The following story was recorded in 1994, from Bill Henderson's book "Escape From The Sea".
For information on Bill's book click HERE

Charles McClelland
Seaman First Class

Seventeen year old, Charles McClelland
USS Helena CL 50
On liberty in Honolulu, Hawaii summer of 1941.

The Attack on Pearl Harbor

Early in the morning on December 7th, 1941 I was on watch on the USS Helena as the messenger for the Officer of the Deck. One of my duties was to raise the Union Jack on the bow flag staff when the marine color guard raised the colors on the stern flag pole at 8 A. M.
As I was going to the bow I heard an explosion on Ford Island. I looked over and saw a plane coming straight at the Helena and watched in horror as it dropped a torpedo that came through the water straight at us. It was about five minutes eight.
Our ship was tied up at the dock, and tied to our outboard side was a smaller ship, a mine-layer. I thought I was safe, because the mine-layer would take the hit, and I figured I was about as far away as possible, but it wasn't far enough. The concussion from the torpedo threw me up in the air, and when I landed on the deck I broke my leg although, I think "mashed" is a more accurate term.
I was wearing dress whites, and I remember being stretched out on the deck unable to feel anything, or get up. After a while a shipmate picked me up, threw me over his shoulder, and carried me off the ship. That's when I felt the pain. He laid me down on the dock and after the first attack I was taken to the Naval hospital. There were so many other men in the hospital with life-threatening injuries that it was a week before the doctors got around to me.
My brother, "Little Mac" was also on board the Helena and received painful burns from the torpedo explosion. After recovery he was transferred from the Helena's roster to shore duty.
In the meantime, my parents were notified by the Navy department that I was missing in action. I was listed as missing because the sailor who took me off the ship didn't tell anyone. It wasn't until Dec.16 that my parents were informed that I was injured, but safe. When my mother received the first telegram she called my girlfriend, Agnes Brinkman. Agnes later told me that her usually noisy trip to school the next day was very quiet.

Read the Navy telegram to Charlie's Dad. Click HERE.

I was transferred to a hospital near San Francisco, and kept there for two to three months while the doctors reset the leg. The first time they reset it they put a pin in the leg and stretched it, the second time, they put in a stainless steel wire.
While doctors worked on me, the Helena was also being repaired. Within six months, we were both headed to the south Pacific for the invasion of Guadalcanal.

The Final Fight At Kula Gulf

On July 6, 1943, almost eighteen months after Pearl Harbor, we were fighting the "Tokyo Express" in Kula Gulf. My battle station was in the after fire control station where I was the "range keeper operator." After the first torpedo hit, I grabbed my lifejacket hanging on the bulkhead, and was lacing it up when the second one hit. In the excitement I failed to take off the head-phones and laced the jacket over the chest plate of the phone. The third hit knocked me down, and after I picked myself off the deck I managed to get the telephone disentangled. No one had to tell me we were going down. We just knew it. By the time I got to the main deck everyone was going over the side, so I went with them.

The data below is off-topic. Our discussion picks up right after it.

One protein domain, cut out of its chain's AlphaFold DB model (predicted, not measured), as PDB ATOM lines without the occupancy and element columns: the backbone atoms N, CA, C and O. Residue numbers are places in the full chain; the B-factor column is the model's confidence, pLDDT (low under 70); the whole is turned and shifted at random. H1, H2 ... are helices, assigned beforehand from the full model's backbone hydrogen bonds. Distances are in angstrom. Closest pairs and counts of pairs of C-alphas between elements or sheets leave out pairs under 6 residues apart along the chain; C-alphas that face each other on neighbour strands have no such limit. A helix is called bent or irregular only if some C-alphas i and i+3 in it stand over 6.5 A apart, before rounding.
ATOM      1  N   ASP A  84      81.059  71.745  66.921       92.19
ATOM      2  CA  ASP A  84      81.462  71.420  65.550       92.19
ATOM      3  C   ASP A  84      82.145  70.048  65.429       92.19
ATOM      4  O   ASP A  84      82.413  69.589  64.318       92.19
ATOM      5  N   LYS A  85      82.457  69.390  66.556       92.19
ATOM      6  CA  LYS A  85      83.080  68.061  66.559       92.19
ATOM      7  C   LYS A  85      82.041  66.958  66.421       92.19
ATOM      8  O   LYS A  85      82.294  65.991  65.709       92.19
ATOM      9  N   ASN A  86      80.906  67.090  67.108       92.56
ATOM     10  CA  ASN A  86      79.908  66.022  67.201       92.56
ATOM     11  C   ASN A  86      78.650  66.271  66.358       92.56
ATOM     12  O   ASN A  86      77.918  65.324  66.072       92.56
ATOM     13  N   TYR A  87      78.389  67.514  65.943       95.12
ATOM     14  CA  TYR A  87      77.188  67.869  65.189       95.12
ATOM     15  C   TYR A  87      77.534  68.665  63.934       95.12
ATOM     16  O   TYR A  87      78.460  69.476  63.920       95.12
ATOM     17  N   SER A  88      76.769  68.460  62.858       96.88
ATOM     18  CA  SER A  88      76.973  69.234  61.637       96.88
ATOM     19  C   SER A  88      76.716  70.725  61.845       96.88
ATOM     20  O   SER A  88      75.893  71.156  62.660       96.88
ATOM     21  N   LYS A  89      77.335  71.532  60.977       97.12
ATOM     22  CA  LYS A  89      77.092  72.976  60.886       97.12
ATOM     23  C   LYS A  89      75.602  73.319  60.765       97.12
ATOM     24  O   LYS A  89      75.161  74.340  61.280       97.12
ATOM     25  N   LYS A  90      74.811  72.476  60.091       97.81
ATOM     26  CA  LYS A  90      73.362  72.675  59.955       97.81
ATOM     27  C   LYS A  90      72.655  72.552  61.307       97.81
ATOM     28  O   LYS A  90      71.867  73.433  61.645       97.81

There were malted milk balls and canned meat on the raft, but the water in the casks was unfit to drink. I don't think it had ever been changed. As I recall, there were 30 of us on the raft, and we were in the water three days. We were all tired, and each morning there would be empty spaces where somebody was the night before, but I don't know who they were. The natives from Velle Lavella, a Japanese held island rescued us, and after getting us ashore they smuggled us up the mountain at night, there we joined Ensign Bauswine's group. As I remember there were 61 of us, plus the Japanese pilot the natives had captured.

After being rescued from Vella Lavella I returned to the United States. Like many of my shipmates I had contacted malaria during the week on Vella Lavella. I was assigned to the USS Houston, and after a shakedown cruise to South America I returned home and married Agnes. (We celebrated, our 50th wedding anniversary in 1994.)
After a month on the Houston I was transferred to the battleship Missouri, but due to a recurrence of malaria I was detached and assigned shore duty.

To see recent pictures of Charlie, click Here.

Charles McClelland Military Awards

Navy Unit Commendation

Purple Heart Medal

Good Conduct Medal

American Defense Medal

American Campaign Medal

Asiatic Pacific Medal
With Eight (8) Battle Stars

World War II Victory Medal

After the war I worked 30 years as a draftsman for Michigan consolidated, the public utility company that served Michigan with natural gas, and retired in 1979. Agnes and I are active members of the Pearl Harbor Survivors Association, and have made two trips back to Pearl Harbor. We will never forget that fateful day in 1941.

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